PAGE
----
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Friday, 27 September, 2002, 19:03 GMT 20:03 UK
Anti-war messages dominate protest
Protester facing a line of mounted police
Demonstrators called for a day of civil disobedience

The smell of vinegar was in the air on the streets of Washington, as the Black Bloc - several hundred black-clad anarchist protesters - did their best to disrupt the US capital.

They doused bandannas in the vinegar to combat the effects of tear gas. There was not much gas but plenty of arrests during the campaign of civil disobedience.

The ranks of young anti-capitalist protesters were swelled by older peace demonstrators, who rallied in their youth over Vietnam and are now concerned about war in Iraq.

But the protest seemed to irritate some Washington residents, who found the tactic of wholesale disruption of the city - instead of focusing on the World Bank and IMF - hurt the protesters' cause.

Protest veteran

Sue Bastian proudly says she has seen it all in her more than 30 years of protest against "the system".
Sue Bastian carries anti-war placards
Sue Bastian: On the barricades for 30 years. First Vietnam, now Iraq.

She has been shot at, gassed and roughed up since the 1960s, when she opposed the war in Vietnam.

She travelled some 4,000 miles from Oregon to protest against the IMF and World Bank, the war on terrorism and a possible war on Iraq.

Facing a line of police, she carried signs that said "No Blood for Oil" and "No War in Iraq".

But now she was protesting against the possibility of another war, in Iraq.

When asked about possible military action against Saddam Hussein, she said: "I think it's insane. The people of Iraq have suffered more than enough."

Cheering for peace

A group of anarchist "cheerleaders" put their anti-war message this way in a call and response with the crowd:
Anarchist cheerleaders
Cheering for anarchy: Protesters lead sports-style cheers against war

Who let the bombs drop?
Bush, Bush, Bush
Who do we gotta stop?
Bush, Bush, Bush
Just like his daddy taught,
Bush, Bush, Bush.

Standing amongst the black-clad youth with multiple piercings was a man in a suit and tie, Joe Mayer.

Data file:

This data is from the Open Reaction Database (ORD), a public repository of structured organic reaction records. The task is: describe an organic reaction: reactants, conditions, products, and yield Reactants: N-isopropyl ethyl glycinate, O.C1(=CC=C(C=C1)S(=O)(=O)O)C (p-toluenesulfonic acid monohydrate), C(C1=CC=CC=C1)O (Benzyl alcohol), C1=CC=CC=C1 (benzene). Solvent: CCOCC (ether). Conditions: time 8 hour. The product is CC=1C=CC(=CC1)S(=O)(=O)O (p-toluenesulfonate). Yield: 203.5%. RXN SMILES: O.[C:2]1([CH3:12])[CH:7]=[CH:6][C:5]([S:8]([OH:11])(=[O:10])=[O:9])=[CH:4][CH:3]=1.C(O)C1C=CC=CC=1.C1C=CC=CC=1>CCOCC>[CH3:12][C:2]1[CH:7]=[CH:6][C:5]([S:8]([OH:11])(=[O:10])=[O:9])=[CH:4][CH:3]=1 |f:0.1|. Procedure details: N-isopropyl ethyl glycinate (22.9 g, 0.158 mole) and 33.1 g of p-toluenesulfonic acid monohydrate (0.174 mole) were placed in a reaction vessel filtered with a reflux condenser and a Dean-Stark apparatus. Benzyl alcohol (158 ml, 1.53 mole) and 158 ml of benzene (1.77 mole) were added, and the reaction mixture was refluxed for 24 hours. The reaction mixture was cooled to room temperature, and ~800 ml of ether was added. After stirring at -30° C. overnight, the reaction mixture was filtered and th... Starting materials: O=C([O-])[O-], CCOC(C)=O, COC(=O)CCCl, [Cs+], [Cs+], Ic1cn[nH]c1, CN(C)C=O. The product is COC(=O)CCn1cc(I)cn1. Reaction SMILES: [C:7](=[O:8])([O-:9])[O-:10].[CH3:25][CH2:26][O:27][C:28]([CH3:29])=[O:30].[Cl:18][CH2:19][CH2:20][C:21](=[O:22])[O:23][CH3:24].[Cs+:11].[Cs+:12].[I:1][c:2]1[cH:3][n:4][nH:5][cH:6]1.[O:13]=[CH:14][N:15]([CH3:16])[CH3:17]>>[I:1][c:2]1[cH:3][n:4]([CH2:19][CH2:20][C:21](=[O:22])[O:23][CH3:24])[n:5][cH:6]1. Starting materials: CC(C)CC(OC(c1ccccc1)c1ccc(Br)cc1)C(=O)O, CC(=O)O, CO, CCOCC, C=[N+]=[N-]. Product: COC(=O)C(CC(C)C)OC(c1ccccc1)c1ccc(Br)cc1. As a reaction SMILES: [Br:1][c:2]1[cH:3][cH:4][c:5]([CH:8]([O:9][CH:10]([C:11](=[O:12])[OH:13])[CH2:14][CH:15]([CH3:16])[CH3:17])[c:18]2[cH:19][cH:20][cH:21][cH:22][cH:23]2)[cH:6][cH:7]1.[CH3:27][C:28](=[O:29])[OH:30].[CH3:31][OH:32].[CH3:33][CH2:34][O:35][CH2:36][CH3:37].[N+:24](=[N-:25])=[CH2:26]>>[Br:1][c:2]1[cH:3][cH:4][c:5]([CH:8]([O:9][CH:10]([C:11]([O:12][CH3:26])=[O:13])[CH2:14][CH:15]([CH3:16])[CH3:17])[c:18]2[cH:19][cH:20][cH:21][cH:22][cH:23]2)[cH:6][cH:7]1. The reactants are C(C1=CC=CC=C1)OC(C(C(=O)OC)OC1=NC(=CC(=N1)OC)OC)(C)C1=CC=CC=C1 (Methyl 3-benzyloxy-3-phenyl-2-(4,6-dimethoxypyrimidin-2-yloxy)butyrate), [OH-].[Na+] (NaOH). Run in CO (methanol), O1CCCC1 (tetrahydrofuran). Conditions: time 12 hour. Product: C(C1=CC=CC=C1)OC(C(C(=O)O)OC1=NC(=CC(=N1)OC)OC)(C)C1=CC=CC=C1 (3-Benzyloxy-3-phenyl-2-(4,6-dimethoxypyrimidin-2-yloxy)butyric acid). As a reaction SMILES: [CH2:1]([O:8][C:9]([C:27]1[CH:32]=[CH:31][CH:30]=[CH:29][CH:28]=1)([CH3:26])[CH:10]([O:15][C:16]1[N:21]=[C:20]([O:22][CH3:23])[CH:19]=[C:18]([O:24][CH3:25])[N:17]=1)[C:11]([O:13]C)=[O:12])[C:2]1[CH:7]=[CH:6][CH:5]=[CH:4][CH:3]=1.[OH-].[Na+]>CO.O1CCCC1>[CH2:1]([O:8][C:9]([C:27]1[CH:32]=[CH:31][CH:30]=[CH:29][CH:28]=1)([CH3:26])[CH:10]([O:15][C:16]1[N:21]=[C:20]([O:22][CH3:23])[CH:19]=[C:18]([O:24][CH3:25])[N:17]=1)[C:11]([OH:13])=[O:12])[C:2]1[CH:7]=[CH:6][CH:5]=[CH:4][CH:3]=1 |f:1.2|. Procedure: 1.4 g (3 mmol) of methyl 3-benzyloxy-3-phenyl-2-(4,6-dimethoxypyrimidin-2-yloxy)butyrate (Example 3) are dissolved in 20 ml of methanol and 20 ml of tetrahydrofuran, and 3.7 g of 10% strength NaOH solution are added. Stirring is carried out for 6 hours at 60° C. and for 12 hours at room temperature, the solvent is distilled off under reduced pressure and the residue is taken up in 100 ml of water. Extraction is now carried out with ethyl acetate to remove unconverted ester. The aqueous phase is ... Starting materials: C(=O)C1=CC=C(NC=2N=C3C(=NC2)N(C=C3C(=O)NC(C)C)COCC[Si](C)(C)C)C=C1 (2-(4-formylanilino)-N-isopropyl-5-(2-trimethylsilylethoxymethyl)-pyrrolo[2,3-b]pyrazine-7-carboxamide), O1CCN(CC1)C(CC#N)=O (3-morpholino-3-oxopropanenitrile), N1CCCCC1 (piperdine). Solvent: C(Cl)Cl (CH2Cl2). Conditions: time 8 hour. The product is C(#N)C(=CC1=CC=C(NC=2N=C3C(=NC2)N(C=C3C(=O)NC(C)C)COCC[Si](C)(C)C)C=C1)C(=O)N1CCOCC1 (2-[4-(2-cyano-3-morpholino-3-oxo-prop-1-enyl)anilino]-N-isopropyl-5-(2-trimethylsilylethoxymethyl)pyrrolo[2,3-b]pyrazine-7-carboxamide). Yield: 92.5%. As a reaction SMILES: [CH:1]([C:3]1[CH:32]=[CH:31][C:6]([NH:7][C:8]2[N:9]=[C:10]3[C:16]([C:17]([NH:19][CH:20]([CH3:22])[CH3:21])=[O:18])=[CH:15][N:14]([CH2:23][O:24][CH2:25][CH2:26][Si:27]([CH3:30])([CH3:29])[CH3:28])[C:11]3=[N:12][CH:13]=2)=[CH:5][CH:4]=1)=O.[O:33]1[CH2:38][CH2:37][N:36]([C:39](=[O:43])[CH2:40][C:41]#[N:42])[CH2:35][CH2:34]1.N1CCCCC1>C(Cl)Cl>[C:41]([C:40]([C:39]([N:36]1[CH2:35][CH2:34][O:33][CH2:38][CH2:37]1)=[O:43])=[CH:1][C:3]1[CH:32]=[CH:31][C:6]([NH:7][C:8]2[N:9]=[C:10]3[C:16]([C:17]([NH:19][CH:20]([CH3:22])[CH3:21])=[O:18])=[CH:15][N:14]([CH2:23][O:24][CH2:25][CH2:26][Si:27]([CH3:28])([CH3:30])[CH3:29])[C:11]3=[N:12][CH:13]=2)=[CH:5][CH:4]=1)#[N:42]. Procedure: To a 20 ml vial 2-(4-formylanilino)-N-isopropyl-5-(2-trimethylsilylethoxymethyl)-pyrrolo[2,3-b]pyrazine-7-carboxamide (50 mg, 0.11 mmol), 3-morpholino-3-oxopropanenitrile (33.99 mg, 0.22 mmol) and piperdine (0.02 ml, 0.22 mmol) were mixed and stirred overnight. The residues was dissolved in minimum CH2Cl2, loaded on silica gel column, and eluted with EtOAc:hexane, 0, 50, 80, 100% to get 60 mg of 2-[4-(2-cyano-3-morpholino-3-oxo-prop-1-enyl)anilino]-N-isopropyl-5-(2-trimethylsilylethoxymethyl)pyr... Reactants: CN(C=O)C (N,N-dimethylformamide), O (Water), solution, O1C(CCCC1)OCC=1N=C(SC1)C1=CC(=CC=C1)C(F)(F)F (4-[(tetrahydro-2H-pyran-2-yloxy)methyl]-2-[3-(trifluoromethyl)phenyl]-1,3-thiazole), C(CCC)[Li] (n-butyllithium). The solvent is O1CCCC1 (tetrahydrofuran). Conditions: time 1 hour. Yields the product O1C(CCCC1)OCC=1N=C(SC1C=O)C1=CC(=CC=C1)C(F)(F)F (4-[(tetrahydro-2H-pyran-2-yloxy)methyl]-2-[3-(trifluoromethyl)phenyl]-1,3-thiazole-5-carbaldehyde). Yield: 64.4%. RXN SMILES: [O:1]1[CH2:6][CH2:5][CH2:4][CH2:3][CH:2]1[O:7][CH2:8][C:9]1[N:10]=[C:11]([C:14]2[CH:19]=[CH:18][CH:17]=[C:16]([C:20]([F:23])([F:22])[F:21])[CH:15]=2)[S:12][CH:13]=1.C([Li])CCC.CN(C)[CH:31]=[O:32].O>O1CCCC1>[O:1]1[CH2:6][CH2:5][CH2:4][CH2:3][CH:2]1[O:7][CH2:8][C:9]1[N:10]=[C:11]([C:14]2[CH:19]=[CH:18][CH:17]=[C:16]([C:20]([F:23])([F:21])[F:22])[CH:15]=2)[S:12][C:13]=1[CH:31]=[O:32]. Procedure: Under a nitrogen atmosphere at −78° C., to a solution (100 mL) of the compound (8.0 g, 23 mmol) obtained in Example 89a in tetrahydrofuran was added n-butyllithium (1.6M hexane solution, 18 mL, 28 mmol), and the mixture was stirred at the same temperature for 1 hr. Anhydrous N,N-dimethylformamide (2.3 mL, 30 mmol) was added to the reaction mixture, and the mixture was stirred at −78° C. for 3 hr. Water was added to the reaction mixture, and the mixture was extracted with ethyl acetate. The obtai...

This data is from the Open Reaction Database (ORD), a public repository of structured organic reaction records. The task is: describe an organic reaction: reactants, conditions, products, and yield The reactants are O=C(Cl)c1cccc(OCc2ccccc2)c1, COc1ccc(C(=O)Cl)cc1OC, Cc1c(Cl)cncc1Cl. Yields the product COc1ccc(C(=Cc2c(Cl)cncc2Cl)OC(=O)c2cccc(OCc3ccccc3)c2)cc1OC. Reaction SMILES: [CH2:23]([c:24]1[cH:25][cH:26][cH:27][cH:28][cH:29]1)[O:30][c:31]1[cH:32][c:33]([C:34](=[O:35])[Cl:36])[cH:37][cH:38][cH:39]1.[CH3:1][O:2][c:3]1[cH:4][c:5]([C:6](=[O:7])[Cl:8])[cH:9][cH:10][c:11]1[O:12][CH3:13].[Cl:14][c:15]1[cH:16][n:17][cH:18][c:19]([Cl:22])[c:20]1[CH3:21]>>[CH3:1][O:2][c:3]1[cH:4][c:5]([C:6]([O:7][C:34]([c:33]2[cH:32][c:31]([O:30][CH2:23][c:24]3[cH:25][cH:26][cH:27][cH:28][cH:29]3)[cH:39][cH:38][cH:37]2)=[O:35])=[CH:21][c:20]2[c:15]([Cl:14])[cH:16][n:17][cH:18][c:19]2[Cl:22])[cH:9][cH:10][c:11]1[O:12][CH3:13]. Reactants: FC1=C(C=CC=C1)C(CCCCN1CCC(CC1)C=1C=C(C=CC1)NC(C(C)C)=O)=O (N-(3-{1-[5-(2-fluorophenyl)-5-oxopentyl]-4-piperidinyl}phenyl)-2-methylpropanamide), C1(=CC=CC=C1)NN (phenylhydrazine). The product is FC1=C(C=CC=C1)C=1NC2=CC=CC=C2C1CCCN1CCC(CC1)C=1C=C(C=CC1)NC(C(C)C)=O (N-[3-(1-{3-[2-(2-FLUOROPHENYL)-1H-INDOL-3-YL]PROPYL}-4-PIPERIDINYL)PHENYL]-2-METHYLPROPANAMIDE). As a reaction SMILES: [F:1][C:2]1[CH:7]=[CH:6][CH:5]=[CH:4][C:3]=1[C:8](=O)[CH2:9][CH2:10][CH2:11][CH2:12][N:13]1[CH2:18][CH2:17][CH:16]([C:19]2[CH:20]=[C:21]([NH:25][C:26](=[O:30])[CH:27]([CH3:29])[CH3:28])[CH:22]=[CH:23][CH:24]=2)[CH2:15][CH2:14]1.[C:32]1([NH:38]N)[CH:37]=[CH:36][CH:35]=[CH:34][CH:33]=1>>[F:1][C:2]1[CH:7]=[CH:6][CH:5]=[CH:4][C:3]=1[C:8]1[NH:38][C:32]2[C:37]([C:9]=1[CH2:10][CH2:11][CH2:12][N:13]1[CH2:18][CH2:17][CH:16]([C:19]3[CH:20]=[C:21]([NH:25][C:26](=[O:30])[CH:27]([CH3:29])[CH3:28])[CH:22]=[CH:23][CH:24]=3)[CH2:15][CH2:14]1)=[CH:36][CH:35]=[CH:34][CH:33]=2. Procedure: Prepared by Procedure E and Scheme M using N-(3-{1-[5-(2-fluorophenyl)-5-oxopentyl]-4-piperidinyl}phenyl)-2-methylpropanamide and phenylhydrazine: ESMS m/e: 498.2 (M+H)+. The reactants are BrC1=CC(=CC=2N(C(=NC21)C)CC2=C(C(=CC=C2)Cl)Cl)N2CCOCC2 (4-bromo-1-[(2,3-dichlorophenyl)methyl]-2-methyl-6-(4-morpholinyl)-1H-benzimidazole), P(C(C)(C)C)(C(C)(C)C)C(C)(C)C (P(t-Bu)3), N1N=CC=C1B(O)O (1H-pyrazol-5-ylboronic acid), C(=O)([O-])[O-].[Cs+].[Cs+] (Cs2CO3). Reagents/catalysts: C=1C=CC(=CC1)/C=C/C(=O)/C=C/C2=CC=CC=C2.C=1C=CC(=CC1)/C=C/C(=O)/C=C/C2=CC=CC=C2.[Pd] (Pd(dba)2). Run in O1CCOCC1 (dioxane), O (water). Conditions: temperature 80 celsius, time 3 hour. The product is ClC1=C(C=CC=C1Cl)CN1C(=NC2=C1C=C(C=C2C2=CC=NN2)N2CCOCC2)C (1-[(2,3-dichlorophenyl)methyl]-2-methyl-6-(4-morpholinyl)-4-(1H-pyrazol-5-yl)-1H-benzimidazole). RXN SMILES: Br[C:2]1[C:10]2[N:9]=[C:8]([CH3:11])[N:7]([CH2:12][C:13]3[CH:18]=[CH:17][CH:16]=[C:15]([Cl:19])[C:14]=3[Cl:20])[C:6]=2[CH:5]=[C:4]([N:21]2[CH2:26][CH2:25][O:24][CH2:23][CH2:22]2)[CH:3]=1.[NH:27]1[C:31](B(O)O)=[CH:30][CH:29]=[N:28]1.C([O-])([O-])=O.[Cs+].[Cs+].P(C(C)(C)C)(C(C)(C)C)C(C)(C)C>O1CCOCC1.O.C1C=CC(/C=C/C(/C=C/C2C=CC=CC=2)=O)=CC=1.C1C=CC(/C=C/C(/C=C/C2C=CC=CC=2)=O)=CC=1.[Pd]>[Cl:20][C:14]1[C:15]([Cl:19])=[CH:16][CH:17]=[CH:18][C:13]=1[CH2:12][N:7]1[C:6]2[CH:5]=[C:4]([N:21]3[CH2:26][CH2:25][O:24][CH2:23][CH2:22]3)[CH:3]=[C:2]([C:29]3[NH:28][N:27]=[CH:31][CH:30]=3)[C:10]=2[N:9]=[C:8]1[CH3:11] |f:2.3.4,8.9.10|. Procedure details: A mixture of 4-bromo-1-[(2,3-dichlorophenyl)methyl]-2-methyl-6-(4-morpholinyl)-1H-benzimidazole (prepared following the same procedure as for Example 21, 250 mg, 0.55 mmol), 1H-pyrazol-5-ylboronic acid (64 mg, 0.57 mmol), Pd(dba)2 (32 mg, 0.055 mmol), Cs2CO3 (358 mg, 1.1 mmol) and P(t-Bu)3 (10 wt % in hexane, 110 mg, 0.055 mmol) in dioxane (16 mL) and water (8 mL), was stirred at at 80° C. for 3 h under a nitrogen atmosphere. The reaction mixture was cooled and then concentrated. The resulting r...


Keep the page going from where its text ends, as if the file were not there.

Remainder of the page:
Mr Mayer is a retired Lieutenant Colonel, who served 20 years in the US Army. He came to the protests because he was "opposed to war in Iraq".

He is not convinced by arguments from President Bush or Prime Minister Blair that Iraq poses a threat, and he is not comfortable with the US launching a pre-emptive strike.

"As Senator Byrd said the other day: 'America fights wars. It doesn't start them'," he said.

Talk of military action in Iraq is meant to "distract us from the failure of the war in Afghanistan and the war on terror and to win the election" in November, he said.

Lost in the fray

But protesters might be losing the war for the hearts and minds of the larger public.

Ashleigh Keister works two blocks from the White House, and her manager told her that the protests could not be used as an excuse to take the day off or to be late.
Protestors and police clash
Tussles between police and protesters kept Ashleigh Keister from work

"That's my building," she said, pointing to an office block surrounded by a line of a mounted police and another line of police in riot gear.

Windows at a Citibank branch office on the ground floor had been broken and a melee broke out between police and protesters.

She stood and waited with her friend Melinda Mills, hoping that she would be able to get to work on time, as protesters were handcuffed and taken away in buses.

They knew that the protesters were demonstrating against the World Bank and IMF, but they were not clear why.

"There are barely any signs saying what they are talking about," Ms Mills said.

Ms Mills supports the rights of the protesters to demonstrate, but thinks disrupting the city as a whole is counter-productive.

Tyres were set alight on a few streets in the city.

Someone put a gummy, adhesive substance on the gate locks of subway stations, and protesters threatened to snarl traffic on the Beltway, the multi-lane highway that rings Washington.

"I think they hurt their cause more than helping it when they protest like this," Ms Mills said.

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27 Sep 02 | Americas
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